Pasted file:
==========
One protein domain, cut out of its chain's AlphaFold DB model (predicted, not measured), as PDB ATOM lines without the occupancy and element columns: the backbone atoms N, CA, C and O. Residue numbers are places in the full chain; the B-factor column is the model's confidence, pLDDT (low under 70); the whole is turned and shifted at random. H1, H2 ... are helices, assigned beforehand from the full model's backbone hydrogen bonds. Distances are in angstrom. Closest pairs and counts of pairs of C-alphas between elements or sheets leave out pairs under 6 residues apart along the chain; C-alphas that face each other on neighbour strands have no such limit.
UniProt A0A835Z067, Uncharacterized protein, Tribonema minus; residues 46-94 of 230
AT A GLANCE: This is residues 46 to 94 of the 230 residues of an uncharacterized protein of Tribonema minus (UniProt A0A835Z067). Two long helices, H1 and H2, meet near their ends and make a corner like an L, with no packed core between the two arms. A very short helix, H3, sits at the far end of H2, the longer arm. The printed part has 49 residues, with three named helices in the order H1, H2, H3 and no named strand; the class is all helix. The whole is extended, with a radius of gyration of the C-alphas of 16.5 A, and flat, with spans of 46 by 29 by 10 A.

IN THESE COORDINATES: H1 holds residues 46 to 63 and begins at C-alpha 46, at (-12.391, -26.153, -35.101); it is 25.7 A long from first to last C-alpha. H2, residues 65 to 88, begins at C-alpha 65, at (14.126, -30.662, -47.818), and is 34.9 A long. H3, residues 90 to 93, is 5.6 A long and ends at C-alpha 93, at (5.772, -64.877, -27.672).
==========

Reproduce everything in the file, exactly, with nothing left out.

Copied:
One protein domain, cut out of its chain's AlphaFold DB model (predicted, not measured), as PDB ATOM lines without the occupancy and element columns: the backbone atoms N, CA, C and O. Residue numbers are places in the full chain; the B-factor column is the model's confidence, pLDDT (low under 70); the whole is turned and shifted at random. H1, H2 ... are helices, assigned beforehand from the full model's backbone hydrogen bonds. Distances are in angstrom. Closest pairs and counts of pairs of C-alphas between elements or sheets leave out pairs under 6 residues apart along the chain; C-alphas that face each other on neighbour strands have no such limit.
UniProt A0A835Z067, Uncharacterized protein, Tribonema minus; residues 46-94 of 230
AT A GLANCE: This is residues 46 to 94 of the 230 residues of an uncharacterized protein of Tribonema minus (UniProt A0A835Z067). Two long helices, H1 and H2, meet near their ends and make a corner like an L, with no packed core between the two arms. A very short helix, H3, sits at the far end of H2, the longer arm. The printed part has 49 residues, with three named helices in the order H1, H2, H3 and no named strand; the class is all helix. The whole is extended, with a radius of gyration of the C-alphas of 16.5 A, and flat, with spans of 46 by 29 by 10 A.

IN THESE COORDINATES: H1 holds residues 46 to 63 and begins at C-alpha 46, at (-12.391, -26.153, -35.101); it is 25.7 A long from first to last C-alpha. H2, residues 65 to 88, begins at C-alpha 65, at (14.126, -30.662, -47.818), and is 34.9 A long. H3, residues 90 to 93, is 5.6 A long and ends at C-alpha 93, at (5.772, -64.877, -27.672).